“ ‘Nigger, whut’s yo’ baby doin’ wid gray eyes and yaller hair?’ She begin tuh slap mah jaws ever which a’way. Ah never felt the fust ones ’cause Ah wuz too busy gittin’ de kivver back over mah chile. But dem last lick burnt me lak fire. Ah had too many feelin’s tuh tell which one tuh follow so Ah didn’t cry and Ah didn’t do nothin’ else. But then she kept on astin me how come mah baby look white. She asted me dat maybe twenty-five or thirty times, lak she got tuh sayin’ dat and couldn’t help herself. So Ah told her, ‘Ah don’t know nothin’ but what Ah’m told tuh do, ’cause Ah ain’t nothin’ but uh nigger and uh slave.’
“Instead of pacifyin’ her lak Ah thought, look lak she got madder. But Ah reckon she was tired and wore out ’cause she didn’t hit me no more. She went to de foot of de bed and wiped her hands on her handksher. ‘Ah wouldn’t dirty mah hands on yuh. But first thing in de mornin’ de overseer will take you to de whippin’ post and tie you down on yo’ knees and cut de hide offa yo’ yaller back. One hundred lashes wid a raw-hide on yo’ bare back. Ah’ll have you whipped till de blood run down to yo’ heels! Ah mean to count de licks mahself. And if it kills you Ah’ll stand de loss. Anyhow, as soon as dat brat is a month old Ah’m going to sell it offa dis place.’
“She flounced on off and let her wintertime wid me. Ah knowed mah body wasn’t healed, but Ah couldn’t consider dat. In de black dark Ah wrapped mah baby de best Ah knowed how and made it to de swamp by de river. Ah knowed de place was full uh moccasins and other bitin’ snakes, but Ah was more skeered uh whut was behind me. Ah hide in dere day and night and suckled de baby every time she start to cry, for fear somebody might hear her and Ah’d git found. Ah ain’t sayin’ uh friend or two didn’t feel mah care. And den de Good Lawd seen to it dat Ah wasn’t taken. Ah don’t see how come mah milk didn’t kill mah chile, wid me so skeered and worried all de time. De noise uh de owls skeered me; de limbs of dem cypress trees took to crawlin’ and movin’ round after dark, and two three times Ah heered panthers prowlin’ round. But nothin’ never hurt me ’cause de Lawd knowed how it was.
“Den, one night Ah heard de big guns boomin’ lak thunder. It kept up all night long. And de next mornin’ Ah could see uh big ship at a distance and a great stirrin’ round. So Ah wrapped Leafy up in moss and fixed her good in a tree and picked mah way on down to de landin’. The men was all in blue, and Ah heard people say Sherman was comin’ to meet de boats in Savannah, and all of us slaves was free. So Ah run got mah baby and got in quotation wid people and found a place Ah could stay.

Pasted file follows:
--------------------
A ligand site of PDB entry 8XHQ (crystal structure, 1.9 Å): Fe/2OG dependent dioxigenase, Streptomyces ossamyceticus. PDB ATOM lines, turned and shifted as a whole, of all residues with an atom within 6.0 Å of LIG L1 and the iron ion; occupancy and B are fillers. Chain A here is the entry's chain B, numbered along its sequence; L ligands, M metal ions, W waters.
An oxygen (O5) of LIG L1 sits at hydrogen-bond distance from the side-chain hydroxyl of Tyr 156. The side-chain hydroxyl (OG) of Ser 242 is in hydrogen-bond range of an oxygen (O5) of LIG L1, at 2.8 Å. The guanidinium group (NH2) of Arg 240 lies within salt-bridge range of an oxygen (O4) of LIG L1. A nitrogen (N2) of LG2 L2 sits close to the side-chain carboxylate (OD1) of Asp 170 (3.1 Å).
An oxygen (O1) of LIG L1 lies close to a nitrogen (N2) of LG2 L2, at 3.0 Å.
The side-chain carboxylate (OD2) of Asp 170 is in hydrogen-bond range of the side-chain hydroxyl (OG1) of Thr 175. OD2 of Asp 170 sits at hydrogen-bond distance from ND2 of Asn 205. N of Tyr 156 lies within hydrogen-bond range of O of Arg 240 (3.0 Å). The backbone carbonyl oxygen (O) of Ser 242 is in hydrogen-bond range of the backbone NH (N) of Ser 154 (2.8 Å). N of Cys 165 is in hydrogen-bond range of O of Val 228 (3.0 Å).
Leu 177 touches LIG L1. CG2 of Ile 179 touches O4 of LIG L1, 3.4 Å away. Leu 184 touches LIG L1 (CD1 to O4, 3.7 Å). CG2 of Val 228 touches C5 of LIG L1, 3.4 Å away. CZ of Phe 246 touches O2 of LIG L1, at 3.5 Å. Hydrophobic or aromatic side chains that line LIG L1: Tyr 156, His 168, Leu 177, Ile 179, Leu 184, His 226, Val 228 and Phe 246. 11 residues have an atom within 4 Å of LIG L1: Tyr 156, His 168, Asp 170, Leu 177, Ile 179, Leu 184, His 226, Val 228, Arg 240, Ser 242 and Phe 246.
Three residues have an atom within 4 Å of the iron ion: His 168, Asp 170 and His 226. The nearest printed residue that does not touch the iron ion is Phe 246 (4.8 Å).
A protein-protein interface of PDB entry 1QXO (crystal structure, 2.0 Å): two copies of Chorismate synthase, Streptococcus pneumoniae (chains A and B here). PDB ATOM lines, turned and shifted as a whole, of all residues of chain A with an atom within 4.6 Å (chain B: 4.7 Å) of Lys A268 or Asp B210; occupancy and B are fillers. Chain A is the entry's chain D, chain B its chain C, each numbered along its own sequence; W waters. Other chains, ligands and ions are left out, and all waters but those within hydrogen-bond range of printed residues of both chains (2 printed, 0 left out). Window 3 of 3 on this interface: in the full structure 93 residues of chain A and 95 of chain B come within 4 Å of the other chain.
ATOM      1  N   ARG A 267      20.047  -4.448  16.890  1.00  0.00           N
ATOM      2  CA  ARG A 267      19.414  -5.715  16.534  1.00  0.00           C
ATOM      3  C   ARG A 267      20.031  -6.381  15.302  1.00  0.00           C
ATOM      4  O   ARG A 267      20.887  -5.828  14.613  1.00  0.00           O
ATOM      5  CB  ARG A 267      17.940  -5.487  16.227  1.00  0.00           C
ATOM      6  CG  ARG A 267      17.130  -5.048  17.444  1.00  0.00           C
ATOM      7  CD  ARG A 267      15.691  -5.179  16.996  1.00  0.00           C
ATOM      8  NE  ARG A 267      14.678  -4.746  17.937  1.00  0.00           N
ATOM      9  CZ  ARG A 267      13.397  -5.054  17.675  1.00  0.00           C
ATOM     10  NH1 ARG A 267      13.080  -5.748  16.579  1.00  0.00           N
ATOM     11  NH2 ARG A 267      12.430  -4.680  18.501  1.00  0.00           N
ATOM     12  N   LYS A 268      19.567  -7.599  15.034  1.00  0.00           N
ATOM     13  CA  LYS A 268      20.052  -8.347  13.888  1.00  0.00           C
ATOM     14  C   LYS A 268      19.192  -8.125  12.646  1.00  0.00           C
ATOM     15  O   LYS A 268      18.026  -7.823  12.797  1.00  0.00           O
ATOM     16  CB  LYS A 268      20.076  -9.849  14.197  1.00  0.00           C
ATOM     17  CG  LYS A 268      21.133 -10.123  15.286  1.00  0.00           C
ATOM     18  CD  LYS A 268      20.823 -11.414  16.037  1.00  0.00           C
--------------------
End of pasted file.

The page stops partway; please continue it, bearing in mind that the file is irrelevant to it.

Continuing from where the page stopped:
“But it was a long time after dat befo’ de Big Surrender at Richmond. Den de big bell ring in Atlanta and all de men in gray uniforms had to go to Moultrie, and bury their swords in de ground to show they was never to fight about slavery no mo’. So den we knowed we was free.
“Ah wouldn’t marry nobody, though Ah could have uh heap uh times, cause Ah didn’t want nobody mistreating mah baby. So Ah got with some good white people and come down here in West Florida to work and make de sun shine on both sides of de street for Leafy.
“Mah Madam help me wid her just lak she been doin’ wid you. Ah put her in school when it got so it was a school to put her in. Ah was ’spectin’ to make a school teacher outa her.
“But one day she didn’t come home at de usual time and Ah waited and waited, but she never come all dat night. Ah took a lantern and went round askin’ everybody but nobody ain’t seen her. De next mornin’ she come crawlin’ in on her hands and knees. A sight to see. Dat school teacher had done hid her in de woods all night long, and he had done raped mah baby and run on off just before day.
“She was only seventeen, and somethin’ lak dat to happen! Lawd a’mussy! Look lak Ah kin see it all over again. It was a long time before she was well, and by dat time we knowed you was on de way. And after you was born she took to drinkin’ likker and stayin’ out nights. Couldn’t git her to stay here and nowhere else. Lawd knows where she is right now. She ain’t dead, ’cause Ah’d know it by mah feelings, but sometimes Ah wish she was at rest.
“And, Janie, maybe it wasn’t much, but Ah done de best Ah kin by you. Ah raked and scraped and bought dis lil piece uh land so you wouldn’t have to stay in de white folks’ yard and tuck yo’ head befo’ other chillun at school. Dat was all right when you was little. But when you got big enough to understand things, Ah wanted you to look upon yo’self. Ah don’t want yo’ feathers always crumpled by folks throwin’ up things in yo’ face. And Ah can’t die easy thinkin’ maybe de menfolks white or black is makin’ a spit cup outa you: Have some sympathy fuh me. Put me down easy, Janie, Ah’m a cracked plate.”